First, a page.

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Efficient branch and node testing

Misurda, Jonathan (2012) Efficient branch and node testing. Doctoral Dissertation, University of Pittsburgh. (Unpublished)

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Software testing evaluates the correctness of a program’s implementation through a test suite. The quality of a test case or suite is assessed with a coverage metric indicating what percentage of a program’s structure was exercised (covered) during execution. Coverage of every execution path is impossible due to infeasible paths and loops that result in an exponential or infinite number of paths. Instead, metrics such as the number of statements (nodes) or control-flow branches covered are used.

Node and branch coverage require instrumentation probes to be present during program runtime. Traditionally, probes were statically inserted during compilation. These static probes remain even after coverage is recorded, incurring unnecessary overhead, reducing the number of tests that can be run, or requiring large amounts of memory

In this dissertation, I present three novel techniques for improving branch and node coverage performance for the Java runtime. First, Demand-driven Structural Testing (DDST) uses dynamic insertion and removal of probes so they can be removed after recording coverage, avoiding the unnecessary overhead of static instrumentation. DDST is built on a new framework for developing and researching coverage techniques, Jazz. DDST for node coverage averages 19.7% faster than statically-inserted instrumentation on an industry-standard benchmark suite, SPECjvm98.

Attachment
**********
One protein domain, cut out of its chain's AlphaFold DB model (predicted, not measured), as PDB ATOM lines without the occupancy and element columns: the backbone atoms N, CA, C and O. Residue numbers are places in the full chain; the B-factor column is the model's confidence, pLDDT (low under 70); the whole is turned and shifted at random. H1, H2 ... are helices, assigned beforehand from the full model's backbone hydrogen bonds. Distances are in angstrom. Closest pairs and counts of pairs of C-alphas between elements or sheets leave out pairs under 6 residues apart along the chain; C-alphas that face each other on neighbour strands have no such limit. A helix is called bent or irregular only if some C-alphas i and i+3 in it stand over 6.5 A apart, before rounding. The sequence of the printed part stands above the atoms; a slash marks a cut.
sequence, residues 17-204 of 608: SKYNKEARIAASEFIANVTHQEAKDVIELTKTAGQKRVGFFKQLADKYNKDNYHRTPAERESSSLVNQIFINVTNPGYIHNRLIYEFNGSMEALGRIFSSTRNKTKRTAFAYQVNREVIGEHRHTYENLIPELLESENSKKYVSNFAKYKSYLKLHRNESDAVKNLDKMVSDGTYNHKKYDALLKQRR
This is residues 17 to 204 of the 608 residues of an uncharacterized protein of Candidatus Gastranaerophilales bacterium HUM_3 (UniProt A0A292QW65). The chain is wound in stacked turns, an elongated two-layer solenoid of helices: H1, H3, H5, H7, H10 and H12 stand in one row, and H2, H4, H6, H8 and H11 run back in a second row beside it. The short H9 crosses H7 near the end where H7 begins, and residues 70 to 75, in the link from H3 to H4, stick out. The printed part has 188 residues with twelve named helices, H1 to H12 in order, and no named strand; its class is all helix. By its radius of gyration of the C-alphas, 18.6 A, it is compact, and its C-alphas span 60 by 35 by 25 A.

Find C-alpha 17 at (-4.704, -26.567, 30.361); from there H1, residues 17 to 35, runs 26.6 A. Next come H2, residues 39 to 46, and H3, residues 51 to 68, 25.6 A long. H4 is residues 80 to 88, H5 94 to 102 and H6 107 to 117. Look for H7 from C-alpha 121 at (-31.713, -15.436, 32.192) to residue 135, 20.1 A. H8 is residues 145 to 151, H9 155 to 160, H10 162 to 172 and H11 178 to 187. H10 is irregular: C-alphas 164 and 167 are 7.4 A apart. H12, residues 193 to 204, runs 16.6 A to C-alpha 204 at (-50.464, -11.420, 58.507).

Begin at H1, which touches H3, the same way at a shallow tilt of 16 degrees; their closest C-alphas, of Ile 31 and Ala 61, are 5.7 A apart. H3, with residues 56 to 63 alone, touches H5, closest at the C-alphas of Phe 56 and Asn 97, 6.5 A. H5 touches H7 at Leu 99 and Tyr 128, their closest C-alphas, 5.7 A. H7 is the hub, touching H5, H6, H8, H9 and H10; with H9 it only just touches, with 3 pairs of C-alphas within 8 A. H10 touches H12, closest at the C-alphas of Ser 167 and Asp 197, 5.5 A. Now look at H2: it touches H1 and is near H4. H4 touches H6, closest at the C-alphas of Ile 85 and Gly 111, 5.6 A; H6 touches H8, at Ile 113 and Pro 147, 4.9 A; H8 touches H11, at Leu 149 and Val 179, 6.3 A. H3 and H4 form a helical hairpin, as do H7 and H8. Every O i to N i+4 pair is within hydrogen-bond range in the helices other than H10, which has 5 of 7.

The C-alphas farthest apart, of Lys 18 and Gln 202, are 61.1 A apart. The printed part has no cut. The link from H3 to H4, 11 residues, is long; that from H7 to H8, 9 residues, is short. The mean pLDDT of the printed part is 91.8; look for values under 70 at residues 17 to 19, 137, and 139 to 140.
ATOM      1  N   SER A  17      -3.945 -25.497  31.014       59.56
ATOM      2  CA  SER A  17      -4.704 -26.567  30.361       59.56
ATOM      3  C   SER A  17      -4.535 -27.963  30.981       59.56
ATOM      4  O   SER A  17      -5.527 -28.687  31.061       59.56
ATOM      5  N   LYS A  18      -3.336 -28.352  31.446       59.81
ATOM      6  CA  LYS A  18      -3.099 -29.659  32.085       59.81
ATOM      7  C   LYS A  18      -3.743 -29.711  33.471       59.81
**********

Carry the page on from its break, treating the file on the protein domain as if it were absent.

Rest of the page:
Due to DDST’s higher-cost probes, no single branch coverage technique performs best on all programs or methods. To address this, I developed Hybrid Structural Testing (HST). HST combines different test techniques, including static and DDST, into one run. HST uses a cost model for analysis, reducing the cost of branch coverage testing an average of 48% versus Static and 56% versus DDST on SPECjvm98.

HST never chooses certain techniques due to expensive analysis. I developed a third technique, Test Plan Caching (TPC), that exploits the inherent repetition in testing over a suite. TPC saves analysis results to avoid recomputation. Combined with HST, TPC produces a mix of techniques that record coverage quickly and efficiently.

My three techniques reduce the average cost of branch coverage by 51.6–90.8% over previous approaches on SPECjvm98, allowing twice as many test cases in a given time budget.


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Item Type: University of Pittsburgh ETD
Status: Unpublished
CreatorsEmailPitt UsernameORCID
Misurda, Jonathanjmisurda@cs.pitt.eduJRMST106
ETD Committee:
TitleMemberEmail AddressPitt UsernameORCID
Committee ChairChilders, Bruce R.childers@cs.pitt.eduCHILDERS
Committee MemberChrysanthis, Panos K.panos@cs.pitt.eduPANOS
Committee MemberSoffa, Mary
Committee MemberZhang, Youtaozhangyt@cs.pitt.eduYOUTAO
Date: 1 February 2012
Date Type: Publication
Defense Date: 29 November 2011
Approval Date: 1 February 2012
Submission Date: 2 December 2011
Access Restriction: No restriction; Release the ETD for access worldwide immediately.
Number of Pages: 152
Institution: University of Pittsburgh
Schools and Programs: Dietrich School of Arts and Sciences > Computer Science
Degree: PhD - Doctor of Philosophy
Thesis Type: Doctoral Dissertation
Refereed: Yes
Uncontrolled Keywords: Structural Testing, Demand-driven Instrumentation, Software Testing, Coverage, Testing, Branch Coverage, Node Coverage
Date Deposited: 01 Feb 2012 13:34
Last Modified: 15 Nov 2016 13:35


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